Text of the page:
Last March, Miami Dade College’s Board Of Trustees promised that the school’s fifth permanent president would be hired by July 24.
When the search fell apart, a new date was set: May 19.
Now, for the third time in the nearly 15-month search—that has spurred a lawsuit, mock funeral and public spats between community leaders and trustees—the Board voted on a new date to secure the College’s new leader: Nov. 17.
Tuesday’s vote was unanimous.
“Everyone in higher education knows this job is available,” said the Board’s chair, Bernie Navarro.
Thus far, the College has received 29 applications. None currently serve as college presidents, but five have run a higher education institution in the past.
They include: Efraín Vázquez Vera, who formerly served as president of the Humacao Campus at the University of Puerto Rico from 2014 to 2016; John Frederic Garman, who ran Berkeley City College in California from 2001 until 2006; Marvin Suomi, who lead Northland College in Wisconsin from 2018 to 2019; Jeffrey Harley, who was president of the U.S. Naval War College in Rhode Island from 2016 to 2019 and Nicholas W. Allard, who served a combined role of president and law professor at Brooklyn Law College from 2012 to 2018.
Trustee Nicole Washington, who chairs the presidential search committee, started the discourse Tuesday that netted the Nov. 17 date. She proposed a timeline, created in consultation with AGB Search, that gave candidates until Nov. 23 to apply and had the Board making a final decision on Dec. 15.
Washington’s timeline sparked spirited back-and-forth debate filled with few snarky comments peppered in between.
Vice Chair Carlos Migoya said extending the search too far could result in losing candidates that are seeking opportunities elsewhere.
“They’re not just waiting for this job,” Migoya said.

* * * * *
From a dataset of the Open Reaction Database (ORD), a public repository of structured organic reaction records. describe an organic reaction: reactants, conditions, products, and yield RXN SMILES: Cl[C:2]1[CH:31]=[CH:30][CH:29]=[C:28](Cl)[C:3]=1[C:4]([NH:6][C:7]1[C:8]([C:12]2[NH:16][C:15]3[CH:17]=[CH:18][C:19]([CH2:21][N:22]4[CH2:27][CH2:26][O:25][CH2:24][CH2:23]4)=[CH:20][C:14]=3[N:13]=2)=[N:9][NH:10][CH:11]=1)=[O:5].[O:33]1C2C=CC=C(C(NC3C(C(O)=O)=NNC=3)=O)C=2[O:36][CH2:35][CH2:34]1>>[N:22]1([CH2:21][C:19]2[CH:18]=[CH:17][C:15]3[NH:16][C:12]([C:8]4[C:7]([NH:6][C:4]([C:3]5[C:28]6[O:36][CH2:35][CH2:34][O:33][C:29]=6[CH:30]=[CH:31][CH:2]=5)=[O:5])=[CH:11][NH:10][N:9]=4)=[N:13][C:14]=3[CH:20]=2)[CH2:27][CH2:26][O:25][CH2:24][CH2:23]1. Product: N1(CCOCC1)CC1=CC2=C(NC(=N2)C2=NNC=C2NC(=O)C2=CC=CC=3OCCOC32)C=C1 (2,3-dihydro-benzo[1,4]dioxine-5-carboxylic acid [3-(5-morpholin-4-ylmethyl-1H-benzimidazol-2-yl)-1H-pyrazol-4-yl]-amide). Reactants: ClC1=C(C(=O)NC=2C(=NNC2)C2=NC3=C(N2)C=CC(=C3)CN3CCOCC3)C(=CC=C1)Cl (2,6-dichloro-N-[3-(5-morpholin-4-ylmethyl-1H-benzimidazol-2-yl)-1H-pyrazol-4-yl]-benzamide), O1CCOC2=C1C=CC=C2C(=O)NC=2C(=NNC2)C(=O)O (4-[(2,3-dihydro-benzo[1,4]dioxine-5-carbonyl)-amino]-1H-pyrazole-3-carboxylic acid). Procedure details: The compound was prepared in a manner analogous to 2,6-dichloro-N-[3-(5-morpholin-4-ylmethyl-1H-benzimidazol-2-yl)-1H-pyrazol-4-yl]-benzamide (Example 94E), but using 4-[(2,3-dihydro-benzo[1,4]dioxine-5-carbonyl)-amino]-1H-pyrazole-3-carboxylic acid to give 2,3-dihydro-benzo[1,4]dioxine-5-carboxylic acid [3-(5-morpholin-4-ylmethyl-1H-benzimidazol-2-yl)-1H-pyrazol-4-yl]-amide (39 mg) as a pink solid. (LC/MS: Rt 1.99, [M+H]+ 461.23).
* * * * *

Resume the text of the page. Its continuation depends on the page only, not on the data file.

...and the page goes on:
Trustee Marcell Felipe disagreed. He said extending the search means candidates won’t have to go through the application process in the middle of a pandemic.
Navarro countered, pointing out that several colleges, like Indian State River College, are in the process of selecting a new president.
Interim President Rolando Montoya—who came out of retirement last September to take the post—interrupted. He said using the Dec. 15 target date would give outside candidates less than a month to transition. That timeline would only make sense if the College hired the only internal candidate, Executive Vice President and Provost Lenore Rodicio.
“I have not put a single picture on my walls. I don’t have too many files. I pack in ten minutes, and [Rodicio] moves to my office.” said Montoya, who has made it known that Rodicio is his preferred candidate. “But if your decision is to bring somebody from outside, my concern is that person finding a home in the Miami market and preparing the family to move from another state or another town.”
Soon after, several board members presented their own timelines. Felipe recommended that the new president assume the role next May.
“Why don’t we wait until 2022, then we know we won’t have [COVID-19] anymore?,” Migoya said, interrupting Felipe.
Thirteen minutes later, they settled on the Nov. 17 date.
The search committee will select 8-10 semifinalists, narrow the pool to four to five finalists before the Board conducts final interviews. Washington will create a new timeline for that process in consultation with the College’s headhunting firm, AGB Search.
The timeline will be posted on the College’s presidential search page later this week, according to college officials.